Brian Goldberg makes jianbing at the Mr. Bing kiosk in the UrbanSpace food court in New York, on April 17, 2017. [Photo: Xinhua]
Jianbing are a type of crepe that is hugely popular in northern China. It's usually eaten for breakfast wrapped around a piece of crunchy deep-fried dough with egg, cilantro, scallion, and bean paste.
Chinese pop music idol Kris Wu helped spread the word about this traditional Chinese food when he made jianbing on the entertainment show "Sean in the Wild". They were also featured in the third season of "A Bite of China", a documentary television series about the history of food, which caused a spike in people's interest in giving one a try.
And it's not just people in China who have the taste for jianbing. American Brian Goldberg fell in love with them while he was studying in Beijing in 1998. The New York local has since returned home and opened a growing chain of jianbing stores. "I just love jianbing so much, it tastes so good, the texture is so good, it's hot, it's fresh, it's customizable, they make it how you like it," said Goldberg.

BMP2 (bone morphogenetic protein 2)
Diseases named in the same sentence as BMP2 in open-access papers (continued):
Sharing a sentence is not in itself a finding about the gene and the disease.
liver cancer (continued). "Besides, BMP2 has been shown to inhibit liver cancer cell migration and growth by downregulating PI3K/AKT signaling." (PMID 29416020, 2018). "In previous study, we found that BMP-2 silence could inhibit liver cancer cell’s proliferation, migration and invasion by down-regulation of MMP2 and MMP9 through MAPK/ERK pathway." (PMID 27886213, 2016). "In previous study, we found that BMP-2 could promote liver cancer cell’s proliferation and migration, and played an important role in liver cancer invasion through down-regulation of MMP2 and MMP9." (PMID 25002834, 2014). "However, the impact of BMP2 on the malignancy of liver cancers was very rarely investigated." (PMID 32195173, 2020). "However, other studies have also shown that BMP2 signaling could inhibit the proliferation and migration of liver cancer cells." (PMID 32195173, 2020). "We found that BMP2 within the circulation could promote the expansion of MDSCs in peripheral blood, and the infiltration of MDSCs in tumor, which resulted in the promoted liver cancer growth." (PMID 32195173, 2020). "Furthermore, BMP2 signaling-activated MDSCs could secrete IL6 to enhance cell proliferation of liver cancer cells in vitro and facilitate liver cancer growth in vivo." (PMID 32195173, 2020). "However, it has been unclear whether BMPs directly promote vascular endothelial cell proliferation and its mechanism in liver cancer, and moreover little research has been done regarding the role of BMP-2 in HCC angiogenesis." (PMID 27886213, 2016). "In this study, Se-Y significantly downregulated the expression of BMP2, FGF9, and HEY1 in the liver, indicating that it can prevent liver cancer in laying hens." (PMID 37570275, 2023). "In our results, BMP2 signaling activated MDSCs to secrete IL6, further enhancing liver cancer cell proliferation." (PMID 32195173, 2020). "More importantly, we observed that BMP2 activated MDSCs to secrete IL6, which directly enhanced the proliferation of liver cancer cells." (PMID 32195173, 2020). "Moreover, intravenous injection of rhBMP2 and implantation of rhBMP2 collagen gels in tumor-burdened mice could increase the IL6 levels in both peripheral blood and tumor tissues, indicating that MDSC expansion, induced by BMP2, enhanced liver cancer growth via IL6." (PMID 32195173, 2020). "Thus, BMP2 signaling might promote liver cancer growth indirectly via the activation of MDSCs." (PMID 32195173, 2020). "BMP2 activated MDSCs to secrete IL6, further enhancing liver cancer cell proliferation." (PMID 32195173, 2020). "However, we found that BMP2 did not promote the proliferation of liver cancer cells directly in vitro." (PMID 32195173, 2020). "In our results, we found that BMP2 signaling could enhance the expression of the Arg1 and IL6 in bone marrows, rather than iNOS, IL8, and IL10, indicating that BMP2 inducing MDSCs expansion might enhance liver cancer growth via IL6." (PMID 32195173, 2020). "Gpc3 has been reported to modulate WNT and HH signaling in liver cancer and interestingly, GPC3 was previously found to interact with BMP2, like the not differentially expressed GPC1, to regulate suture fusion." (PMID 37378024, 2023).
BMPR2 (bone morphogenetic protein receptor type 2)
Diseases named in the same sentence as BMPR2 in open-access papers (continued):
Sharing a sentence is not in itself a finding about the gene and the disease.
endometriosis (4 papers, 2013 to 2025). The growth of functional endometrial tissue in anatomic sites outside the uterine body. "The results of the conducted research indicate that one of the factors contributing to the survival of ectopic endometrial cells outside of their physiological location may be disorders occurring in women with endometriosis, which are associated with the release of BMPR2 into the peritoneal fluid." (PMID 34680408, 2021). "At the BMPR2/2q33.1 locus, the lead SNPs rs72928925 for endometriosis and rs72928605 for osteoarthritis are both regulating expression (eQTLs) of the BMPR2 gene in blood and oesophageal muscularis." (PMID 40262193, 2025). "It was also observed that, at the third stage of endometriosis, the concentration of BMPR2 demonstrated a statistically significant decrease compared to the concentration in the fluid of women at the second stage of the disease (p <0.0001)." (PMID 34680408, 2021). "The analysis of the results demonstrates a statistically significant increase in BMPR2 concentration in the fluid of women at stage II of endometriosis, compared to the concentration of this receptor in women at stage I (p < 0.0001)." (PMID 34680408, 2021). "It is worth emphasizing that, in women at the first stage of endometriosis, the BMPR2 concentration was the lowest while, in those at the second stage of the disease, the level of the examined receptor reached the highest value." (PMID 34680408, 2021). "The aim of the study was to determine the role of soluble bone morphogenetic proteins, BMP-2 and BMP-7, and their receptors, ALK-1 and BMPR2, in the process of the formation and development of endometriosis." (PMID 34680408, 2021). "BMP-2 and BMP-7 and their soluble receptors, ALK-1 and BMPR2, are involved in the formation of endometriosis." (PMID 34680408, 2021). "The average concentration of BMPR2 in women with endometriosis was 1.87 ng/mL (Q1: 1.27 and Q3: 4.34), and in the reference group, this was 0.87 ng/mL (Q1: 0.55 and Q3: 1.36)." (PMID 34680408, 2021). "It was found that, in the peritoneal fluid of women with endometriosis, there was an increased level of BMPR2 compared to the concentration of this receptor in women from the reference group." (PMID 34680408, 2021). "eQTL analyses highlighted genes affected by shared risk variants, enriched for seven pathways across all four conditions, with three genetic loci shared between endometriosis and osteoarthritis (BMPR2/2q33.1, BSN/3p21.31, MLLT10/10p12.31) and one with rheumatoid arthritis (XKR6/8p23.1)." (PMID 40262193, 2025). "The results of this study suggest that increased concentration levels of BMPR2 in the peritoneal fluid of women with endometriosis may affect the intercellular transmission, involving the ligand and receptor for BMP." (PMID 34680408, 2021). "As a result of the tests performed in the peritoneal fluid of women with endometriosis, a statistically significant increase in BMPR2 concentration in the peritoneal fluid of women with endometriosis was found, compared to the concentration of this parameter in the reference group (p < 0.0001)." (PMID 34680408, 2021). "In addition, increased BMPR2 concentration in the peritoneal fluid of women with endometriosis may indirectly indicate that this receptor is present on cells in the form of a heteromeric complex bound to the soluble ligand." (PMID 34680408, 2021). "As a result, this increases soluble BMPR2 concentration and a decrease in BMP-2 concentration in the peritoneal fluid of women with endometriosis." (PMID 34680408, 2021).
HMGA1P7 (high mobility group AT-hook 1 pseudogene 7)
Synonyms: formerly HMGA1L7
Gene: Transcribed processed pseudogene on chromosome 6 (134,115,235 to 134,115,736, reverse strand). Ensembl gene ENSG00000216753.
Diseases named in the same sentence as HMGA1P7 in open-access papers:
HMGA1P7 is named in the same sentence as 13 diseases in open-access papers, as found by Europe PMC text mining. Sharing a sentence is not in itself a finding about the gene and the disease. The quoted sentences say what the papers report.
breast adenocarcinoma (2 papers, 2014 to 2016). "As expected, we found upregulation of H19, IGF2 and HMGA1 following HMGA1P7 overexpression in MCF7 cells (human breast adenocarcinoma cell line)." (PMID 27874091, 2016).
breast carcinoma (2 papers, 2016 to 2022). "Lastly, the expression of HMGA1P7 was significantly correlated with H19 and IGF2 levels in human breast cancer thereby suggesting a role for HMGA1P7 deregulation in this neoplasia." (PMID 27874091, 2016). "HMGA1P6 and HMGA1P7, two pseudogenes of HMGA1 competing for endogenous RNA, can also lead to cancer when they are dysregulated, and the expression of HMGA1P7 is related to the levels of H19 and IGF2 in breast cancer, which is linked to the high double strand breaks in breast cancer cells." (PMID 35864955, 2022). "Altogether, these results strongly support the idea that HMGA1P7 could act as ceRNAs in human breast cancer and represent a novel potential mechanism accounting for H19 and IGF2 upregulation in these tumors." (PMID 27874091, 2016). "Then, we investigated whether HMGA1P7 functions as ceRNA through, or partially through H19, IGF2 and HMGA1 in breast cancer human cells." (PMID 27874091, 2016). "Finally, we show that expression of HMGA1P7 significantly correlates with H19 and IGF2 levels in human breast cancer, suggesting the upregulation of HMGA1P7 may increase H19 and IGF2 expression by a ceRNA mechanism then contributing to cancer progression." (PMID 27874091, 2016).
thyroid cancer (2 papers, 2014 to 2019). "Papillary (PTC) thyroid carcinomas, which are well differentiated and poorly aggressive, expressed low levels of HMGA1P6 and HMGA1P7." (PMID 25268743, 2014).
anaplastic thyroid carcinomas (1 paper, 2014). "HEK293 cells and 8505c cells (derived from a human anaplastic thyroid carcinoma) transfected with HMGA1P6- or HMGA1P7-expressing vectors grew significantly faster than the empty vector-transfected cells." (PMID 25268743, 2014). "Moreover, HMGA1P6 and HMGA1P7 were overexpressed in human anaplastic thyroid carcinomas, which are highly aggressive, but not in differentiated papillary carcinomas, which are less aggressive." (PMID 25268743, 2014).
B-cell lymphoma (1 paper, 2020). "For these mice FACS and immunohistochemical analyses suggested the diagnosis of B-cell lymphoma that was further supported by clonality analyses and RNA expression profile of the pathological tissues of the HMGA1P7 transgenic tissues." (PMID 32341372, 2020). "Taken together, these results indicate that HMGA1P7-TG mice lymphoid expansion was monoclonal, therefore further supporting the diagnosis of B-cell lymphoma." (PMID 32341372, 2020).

Customers not content with a traditional style jianbing can trade up to something fancier, with some sellers offering gourmet versions with seafood and other pricey ingredients. A basic jianbing usually costs 5-10 yuan – less than – but with luxury fillings like sea cucumber they can come with an 80 yuan price tag.
The up scaling of the humble jianbing has come to the attention of the food industry in Tianjin, where they originated. A "jianbing branch" of the Tianjin Catering Industry Association has been established to prepare jianbing standards that will govern their ingredients, cooking, and price. The Association says that more than 100 shop owners have already joined the new branch, which is expected to provide a model for the future development of other traditional Chinese foods.